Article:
18th June 2018
Daily summary of the latest news and opinions from the world of independent education brought to you by Education Advisers...
International schools to recruit more UK teachers
Tens of thousands more teachers will move into overseas jobs during the coming decade as international schools seek to boost the number of staff they recruit from the UK.
International schools plan to hire an additional 145,000 teachers from the British isles, according to ISC Research.
This would more than double the number of British teachers working abroad. In 2014-15, around 100,000 full-time teaching staff from Britain were working in English-medium international schools.
Just under 28,000 people trained to become teachers in England in 2017-18. This means that international schools would have to snap up over half of all the UK trainee teachers over the next ten years to meet their targets.
ISC Research gathered its data from the 1,020 premium international schools, which make up 10.5 per cent of the total market. UK teachers currently make up around a quarter of staff in these schools, which include accredited British or American schools overseas, and international schools offering the International Baccalaureate.
'A genuine alternative to GCSE resits is needed'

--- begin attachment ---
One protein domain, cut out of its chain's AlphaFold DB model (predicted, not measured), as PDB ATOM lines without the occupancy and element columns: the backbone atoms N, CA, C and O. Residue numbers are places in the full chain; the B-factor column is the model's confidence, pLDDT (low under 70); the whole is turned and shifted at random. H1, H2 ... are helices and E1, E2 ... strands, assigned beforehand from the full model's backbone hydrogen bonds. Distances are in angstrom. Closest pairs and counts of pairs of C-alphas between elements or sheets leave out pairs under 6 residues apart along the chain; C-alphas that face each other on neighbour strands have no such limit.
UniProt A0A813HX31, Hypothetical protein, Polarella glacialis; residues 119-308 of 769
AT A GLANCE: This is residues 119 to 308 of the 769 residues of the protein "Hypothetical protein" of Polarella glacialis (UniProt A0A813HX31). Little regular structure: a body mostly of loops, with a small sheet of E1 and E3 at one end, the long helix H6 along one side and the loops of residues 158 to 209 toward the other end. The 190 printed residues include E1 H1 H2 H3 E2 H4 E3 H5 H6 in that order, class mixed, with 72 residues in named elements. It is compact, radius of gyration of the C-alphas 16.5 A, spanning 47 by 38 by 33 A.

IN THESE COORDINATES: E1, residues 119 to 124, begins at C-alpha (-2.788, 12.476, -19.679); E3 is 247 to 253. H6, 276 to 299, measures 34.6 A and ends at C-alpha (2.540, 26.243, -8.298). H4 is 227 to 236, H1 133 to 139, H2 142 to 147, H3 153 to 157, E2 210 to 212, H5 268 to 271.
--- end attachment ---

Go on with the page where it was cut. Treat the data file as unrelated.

A look at the current system from a director of English at a state college…
The GCSE English resit opportunity may work for some of our young people. All power to them. But a common thread for me has been the persistent evidence, year after year, that many young people who have been deemed to “fail” in English at school continue to be shoehorned into a curriculum and qualification path that serves them ill post-16. It is not fit for their purpose.
These 16- to 18-year-olds, in particular, turn to the post-16 education sector and opt for vocational courses that have greater appeal to them than other, more academic options. They opt to learn trades, learning through practice and theory, and producing evidence as testament to their learned skills. Portfolios, coursework and tests are part of their route to gaining qualifications.
Instead of the current compulsory GCSE retake policy, why not offer choice?
For example, in the Certificate of Personal Effectiveness (COPE) qualification, students complete a number of units including: improving their own learning and performance, problem solving, working with others, planning and carrying out a research project linked to a broad area of interest.
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